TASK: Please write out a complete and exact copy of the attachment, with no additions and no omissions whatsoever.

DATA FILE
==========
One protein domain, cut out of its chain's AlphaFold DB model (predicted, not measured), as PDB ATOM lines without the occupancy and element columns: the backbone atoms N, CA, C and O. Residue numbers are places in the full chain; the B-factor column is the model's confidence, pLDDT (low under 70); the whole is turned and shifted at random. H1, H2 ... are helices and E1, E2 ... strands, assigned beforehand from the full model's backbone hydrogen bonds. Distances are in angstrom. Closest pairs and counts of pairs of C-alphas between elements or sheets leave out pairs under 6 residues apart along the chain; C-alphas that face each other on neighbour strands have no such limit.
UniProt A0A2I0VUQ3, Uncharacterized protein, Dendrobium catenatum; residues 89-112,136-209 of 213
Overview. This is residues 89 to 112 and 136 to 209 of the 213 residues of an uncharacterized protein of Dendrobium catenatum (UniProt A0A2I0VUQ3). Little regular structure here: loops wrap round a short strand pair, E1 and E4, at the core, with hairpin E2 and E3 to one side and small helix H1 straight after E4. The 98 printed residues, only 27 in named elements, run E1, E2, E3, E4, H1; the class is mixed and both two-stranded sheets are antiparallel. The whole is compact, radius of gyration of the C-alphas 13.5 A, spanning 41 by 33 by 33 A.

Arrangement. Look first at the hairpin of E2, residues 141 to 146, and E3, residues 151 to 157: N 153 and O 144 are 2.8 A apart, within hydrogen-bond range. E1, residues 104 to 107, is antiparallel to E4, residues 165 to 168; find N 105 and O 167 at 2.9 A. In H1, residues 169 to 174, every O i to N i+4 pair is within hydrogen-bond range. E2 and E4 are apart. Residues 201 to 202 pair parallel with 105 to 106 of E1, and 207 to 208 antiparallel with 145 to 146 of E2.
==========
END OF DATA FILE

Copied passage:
One protein domain, cut out of its chain's AlphaFold DB model (predicted, not measured), as PDB ATOM lines without the occupancy and element columns: the backbone atoms N, CA, C and O. Residue numbers are places in the full chain; the B-factor column is the model's confidence, pLDDT (low under 70); the whole is turned and shifted at random. H1, H2 ... are helices and E1, E2 ... strands, assigned beforehand from the full model's backbone hydrogen bonds. Distances are in angstrom. Closest pairs and counts of pairs of C-alphas between elements or sheets leave out pairs under 6 residues apart along the chain; C-alphas that face each other on neighbour strands have no such limit.
UniProt A0A2I0VUQ3, Uncharacterized protein, Dendrobium catenatum; residues 89-112,136-209 of 213
Overview. This is residues 89 to 112 and 136 to 209 of the 213 residues of an uncharacterized protein of Dendrobium catenatum (UniProt A0A2I0VUQ3). Little regular structure here: loops wrap round a short strand pair, E1 and E4, at the core, with hairpin E2 and E3 to one side and small helix H1 straight after E4. The 98 printed residues, only 27 in named elements, run E1, E2, E3, E4, H1; the class is mixed and both two-stranded sheets are antiparallel. The whole is compact, radius of gyration of the C-alphas 13.5 A, spanning 41 by 33 by 33 A.

Arrangement. Look first at the hairpin of E2, residues 141 to 146, and E3, residues 151 to 157: N 153 and O 144 are 2.8 A apart, within hydrogen-bond range. E1, residues 104 to 107, is antiparallel to E4, residues 165 to 168; find N 105 and O 167 at 2.9 A. In H1, residues 169 to 174, every O i to N i+4 pair is within hydrogen-bond range. E2 and E4 are apart. Residues 201 to 202 pair parallel with 105 to 106 of E1, and 207 to 208 antiparallel with 145 to 146 of E2.